|Mary Jane Mansfield's Dream House, detail |
This Wednesday, the Shoebox Gallery and Smuda Studio are presenting a double header. Haley Prochnow's work will be shown in the gallery (the window next to Robert's Shoes on Chicago Avenue and Lake Street), and there will be a screening of Dream
, a documentary on performance artist Mary Jane Mansfield. Mansfield will be on hand at the event to talk about her performance work with electricity and water. We caught up with that artist, and asked her a little bit about the film and her work.Related stories:
Emily Lloyd discusses '6 Words Minneapolis'
|Sail by Mary Jane Mansfield |
City Pages: Can you tell us a little bit about the film Dream?
Mary Jane Mansfield: Dream is an electric water performance filled with intense imagery and unexpected elements introduced one after another in a manner as disconnected and nonsensical as a dream. No words are spoken during the performance. The work consists entirely of images, actions, and sound. Although the images in the work do not literally represent specific dreams that have had an impact on me, they do shape the content in more visceral ways.
Who shot the film?
The majority of the filming was done by David Cervin and Michael Johnson. Debbie Donovan and I also contributed a fair amount of footage to the overall production. Michael Johnson did the editing, with me by his side overseeing the artistic direction.
How did the project come about?
I began to piece together concepts for a performance based on dream imagery while spending the summer at Franconia Sculpture Park in 2010, creating an installation called Tornado Sky Sunrise. Ultimately, I came to present the performance using my installation as a stage set. There were also pieces that were made specifically for the performance that were added to the space, as well as off-site installations that were shot and added in to accommodate the limitations of live work.
You describe the work as an eclectic surrealist vision. What does that mean?
It really is pretty much literally what it says. This is the best I can do to sum up the totality of the work presented. Most of what I do is very eclectic. I drift between genres and polarities, such as rust and polished steel or kitchen curtains and the sky on fire.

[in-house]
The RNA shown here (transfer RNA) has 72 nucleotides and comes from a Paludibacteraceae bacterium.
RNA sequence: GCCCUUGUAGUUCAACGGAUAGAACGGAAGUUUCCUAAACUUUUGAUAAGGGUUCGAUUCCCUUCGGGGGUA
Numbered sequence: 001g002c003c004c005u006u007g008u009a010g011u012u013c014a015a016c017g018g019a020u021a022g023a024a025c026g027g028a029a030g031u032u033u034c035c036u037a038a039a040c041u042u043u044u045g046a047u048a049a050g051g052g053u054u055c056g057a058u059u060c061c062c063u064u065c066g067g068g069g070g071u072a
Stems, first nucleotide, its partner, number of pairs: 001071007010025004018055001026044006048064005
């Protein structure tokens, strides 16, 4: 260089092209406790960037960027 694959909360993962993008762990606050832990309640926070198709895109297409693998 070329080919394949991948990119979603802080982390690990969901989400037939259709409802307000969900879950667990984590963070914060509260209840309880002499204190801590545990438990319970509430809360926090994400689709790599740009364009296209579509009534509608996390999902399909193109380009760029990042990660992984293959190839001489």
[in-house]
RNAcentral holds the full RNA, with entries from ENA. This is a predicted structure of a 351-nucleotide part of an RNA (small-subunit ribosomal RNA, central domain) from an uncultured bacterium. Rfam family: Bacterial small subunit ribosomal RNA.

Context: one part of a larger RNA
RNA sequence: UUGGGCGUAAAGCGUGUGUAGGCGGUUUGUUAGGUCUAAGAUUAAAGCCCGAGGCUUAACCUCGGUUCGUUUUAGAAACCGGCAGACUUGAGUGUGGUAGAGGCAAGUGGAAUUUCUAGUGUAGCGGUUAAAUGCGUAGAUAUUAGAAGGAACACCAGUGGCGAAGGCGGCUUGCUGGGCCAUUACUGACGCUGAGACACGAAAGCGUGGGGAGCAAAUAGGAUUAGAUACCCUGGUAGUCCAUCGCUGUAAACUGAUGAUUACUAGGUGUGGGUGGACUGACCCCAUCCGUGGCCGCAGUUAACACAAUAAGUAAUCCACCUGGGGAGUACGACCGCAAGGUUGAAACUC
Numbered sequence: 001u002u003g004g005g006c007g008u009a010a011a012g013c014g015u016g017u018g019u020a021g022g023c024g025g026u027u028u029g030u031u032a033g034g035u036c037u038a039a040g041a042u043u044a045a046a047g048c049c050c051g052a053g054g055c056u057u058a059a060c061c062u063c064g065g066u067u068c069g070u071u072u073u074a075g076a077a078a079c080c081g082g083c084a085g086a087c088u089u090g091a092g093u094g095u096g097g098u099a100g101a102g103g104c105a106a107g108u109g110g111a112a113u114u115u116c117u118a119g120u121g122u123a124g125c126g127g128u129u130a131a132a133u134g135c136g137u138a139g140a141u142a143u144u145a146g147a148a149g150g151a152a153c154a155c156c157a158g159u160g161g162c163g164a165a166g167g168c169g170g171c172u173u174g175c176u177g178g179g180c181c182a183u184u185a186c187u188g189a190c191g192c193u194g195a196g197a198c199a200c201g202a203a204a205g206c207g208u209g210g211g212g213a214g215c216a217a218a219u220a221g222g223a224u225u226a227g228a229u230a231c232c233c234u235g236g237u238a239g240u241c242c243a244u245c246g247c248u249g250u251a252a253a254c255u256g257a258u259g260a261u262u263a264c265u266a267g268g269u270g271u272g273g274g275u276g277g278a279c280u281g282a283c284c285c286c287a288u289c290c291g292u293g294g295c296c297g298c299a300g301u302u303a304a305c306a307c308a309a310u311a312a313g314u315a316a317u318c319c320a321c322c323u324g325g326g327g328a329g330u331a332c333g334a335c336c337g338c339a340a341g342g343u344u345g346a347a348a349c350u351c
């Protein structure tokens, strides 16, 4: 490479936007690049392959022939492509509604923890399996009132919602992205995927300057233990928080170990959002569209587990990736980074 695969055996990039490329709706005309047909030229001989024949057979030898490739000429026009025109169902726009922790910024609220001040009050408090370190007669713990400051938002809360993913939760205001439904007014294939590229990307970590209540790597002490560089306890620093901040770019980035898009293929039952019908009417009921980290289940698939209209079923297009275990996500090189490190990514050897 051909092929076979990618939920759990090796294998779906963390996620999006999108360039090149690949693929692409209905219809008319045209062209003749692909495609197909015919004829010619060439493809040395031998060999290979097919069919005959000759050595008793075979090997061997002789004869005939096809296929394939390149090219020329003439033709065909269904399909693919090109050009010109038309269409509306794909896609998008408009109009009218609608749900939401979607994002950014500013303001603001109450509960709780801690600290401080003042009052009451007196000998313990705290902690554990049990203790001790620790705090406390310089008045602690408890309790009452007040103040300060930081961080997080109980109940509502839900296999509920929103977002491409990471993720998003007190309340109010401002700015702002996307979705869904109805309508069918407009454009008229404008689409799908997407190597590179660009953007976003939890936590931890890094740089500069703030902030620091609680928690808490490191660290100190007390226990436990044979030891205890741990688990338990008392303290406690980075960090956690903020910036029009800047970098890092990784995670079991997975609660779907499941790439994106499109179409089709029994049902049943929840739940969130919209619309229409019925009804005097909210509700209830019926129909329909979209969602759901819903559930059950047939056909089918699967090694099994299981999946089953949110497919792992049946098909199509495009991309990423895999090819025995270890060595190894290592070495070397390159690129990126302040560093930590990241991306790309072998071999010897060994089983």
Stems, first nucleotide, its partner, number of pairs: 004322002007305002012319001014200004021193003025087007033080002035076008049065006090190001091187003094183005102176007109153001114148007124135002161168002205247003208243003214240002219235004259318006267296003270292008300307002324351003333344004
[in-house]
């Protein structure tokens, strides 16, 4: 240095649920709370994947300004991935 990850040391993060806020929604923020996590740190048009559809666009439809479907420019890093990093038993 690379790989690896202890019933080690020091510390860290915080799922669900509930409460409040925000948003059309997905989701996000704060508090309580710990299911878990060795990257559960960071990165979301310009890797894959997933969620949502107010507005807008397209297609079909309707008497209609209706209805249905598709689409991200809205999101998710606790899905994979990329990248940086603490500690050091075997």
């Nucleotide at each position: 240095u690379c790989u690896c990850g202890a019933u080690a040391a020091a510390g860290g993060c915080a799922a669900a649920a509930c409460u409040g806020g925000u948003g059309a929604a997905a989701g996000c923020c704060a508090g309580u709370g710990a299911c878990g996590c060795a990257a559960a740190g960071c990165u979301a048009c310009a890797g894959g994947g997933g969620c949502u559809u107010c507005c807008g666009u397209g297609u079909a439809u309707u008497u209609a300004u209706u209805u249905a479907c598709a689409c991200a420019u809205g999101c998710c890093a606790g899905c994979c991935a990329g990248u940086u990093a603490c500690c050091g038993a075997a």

As for surrealism, one of my earliest creative connections was with Dali's work, and Yoko Ono standing on a ladder in a gallery being philosophical. It really isn't much different than collage -- or '70s album art, for that matter. What I love about that aesthetic is that the rules of engagement don't exist. There are no rules. I like to think of it along the lines of the cut-and-paste experiments Beat poets put in to practice. My vision is certainly not rooted in practicality. I am not even sure there is much about me that makes any sense beyond the constantly underlying need and drive to make art.
Who were your collaborators? How did you work together?
For the performance aspects of Dream, I worked with circus artist Chimgee Haltarhuu and Matt Cisler, brainchild behind Datura1, who composed soundtrack [for the live performance] using strange toy instruments and de-tuned electric guitars processed through the computer. The performance also features a Charlie Brown-style marching band led by Bridget Beck and Carrissa Samaniego.
Chimgee and I alternate between our practices. A lot of what I do live requires set up and prep time. That is when she entertains the viewers. In this case, during the performance weather conditions were unseasonably cold, making much of her work impossible and altering my capabilities to carry out certain electric water experiments. This led to additional filming off site that was edited in to create the final presentation.
What inspires you?
Ditchswamps and eye candy, psychics, physics, Les Paul and Mary Ford, Bukowski, Rimbaud, fluffy clouds in a deep blue sky, Walter De Marias Lightning Field, Nikola Tesla, light bulbs under water in buckets and jars, and the laughter of children to name a few.
How do you choose your materials?
I am pretty sure they choose me.
What are you working on now?
Tying up a lot of loose ends and blasting into the universe with godspeed -- to be sure.
IF YOU GO:
The Shoebox Gallery
2948 Chicago Ave. S., Minneapolis
Smuda Studio is Buzzer *08
2948 Chicago Ave. S., Minneapolis, MN